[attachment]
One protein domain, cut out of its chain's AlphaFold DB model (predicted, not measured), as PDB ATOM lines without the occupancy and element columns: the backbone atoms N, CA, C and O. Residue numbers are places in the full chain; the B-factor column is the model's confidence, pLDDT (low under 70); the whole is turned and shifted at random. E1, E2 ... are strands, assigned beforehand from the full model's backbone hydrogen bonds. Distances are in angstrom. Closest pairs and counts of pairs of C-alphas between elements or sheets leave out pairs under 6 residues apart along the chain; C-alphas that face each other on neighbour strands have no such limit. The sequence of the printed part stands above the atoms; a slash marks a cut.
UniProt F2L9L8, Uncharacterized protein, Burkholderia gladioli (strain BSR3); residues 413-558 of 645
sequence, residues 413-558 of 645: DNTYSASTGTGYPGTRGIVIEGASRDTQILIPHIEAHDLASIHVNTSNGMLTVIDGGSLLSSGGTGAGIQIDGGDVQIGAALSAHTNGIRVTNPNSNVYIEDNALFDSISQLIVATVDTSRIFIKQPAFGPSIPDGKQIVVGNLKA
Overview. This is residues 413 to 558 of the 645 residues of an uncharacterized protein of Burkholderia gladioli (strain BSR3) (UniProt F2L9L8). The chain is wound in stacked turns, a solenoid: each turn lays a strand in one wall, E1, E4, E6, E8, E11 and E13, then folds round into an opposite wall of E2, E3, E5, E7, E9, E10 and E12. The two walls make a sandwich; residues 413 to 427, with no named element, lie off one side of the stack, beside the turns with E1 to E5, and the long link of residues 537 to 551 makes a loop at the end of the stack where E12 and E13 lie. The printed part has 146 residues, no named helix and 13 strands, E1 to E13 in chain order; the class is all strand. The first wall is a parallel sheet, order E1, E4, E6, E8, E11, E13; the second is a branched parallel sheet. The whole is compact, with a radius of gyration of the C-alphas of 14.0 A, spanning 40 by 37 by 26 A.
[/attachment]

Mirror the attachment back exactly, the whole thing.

One protein domain, cut out of its chain's AlphaFold DB model (predicted, not measured), as PDB ATOM lines without the occupancy and element columns: the backbone atoms N, CA, C and O. Residue numbers are places in the full chain; the B-factor column is the model's confidence, pLDDT (low under 70); the whole is turned and shifted at random. E1, E2 ... are strands, assigned beforehand from the full model's backbone hydrogen bonds. Distances are in angstrom. Closest pairs and counts of pairs of C-alphas between elements or sheets leave out pairs under 6 residues apart along the chain; C-alphas that face each other on neighbour strands have no such limit. The sequence of the printed part stands above the atoms; a slash marks a cut.
UniProt F2L9L8, Uncharacterized protein, Burkholderia gladioli (strain BSR3); residues 413-558 of 645
sequence, residues 413-558 of 645: DNTYSASTGTGYPGTRGIVIEGASRDTQILIPHIEAHDLASIHVNTSNGMLTVIDGGSLLSSGGTGAGIQIDGGDVQIGAALSAHTNGIRVTNPNSNVYIEDNALFDSISQLIVATVDTSRIFIKQPAFGPSIPDGKQIVVGNLKA
Overview. This is residues 413 to 558 of the 645 residues of an uncharacterized protein of Burkholderia gladioli (strain BSR3) (UniProt F2L9L8). The chain is wound in stacked turns, a solenoid: each turn lays a strand in one wall, E1, E4, E6, E8, E11 and E13, then folds round into an opposite wall of E2, E3, E5, E7, E9, E10 and E12. The two walls make a sandwich; residues 413 to 427, with no named element, lie off one side of the stack, beside the turns with E1 to E5, and the long link of residues 537 to 551 makes a loop at the end of the stack where E12 and E13 lie. The printed part has 146 residues, no named helix and 13 strands, E1 to E13 in chain order; the class is all strand. The first wall is a parallel sheet, order E1, E4, E6, E8, E11, E13; the second is a branched parallel sheet. The whole is compact, with a radius of gyration of the C-alphas of 14.0 A, spanning 40 by 37 by 26 A.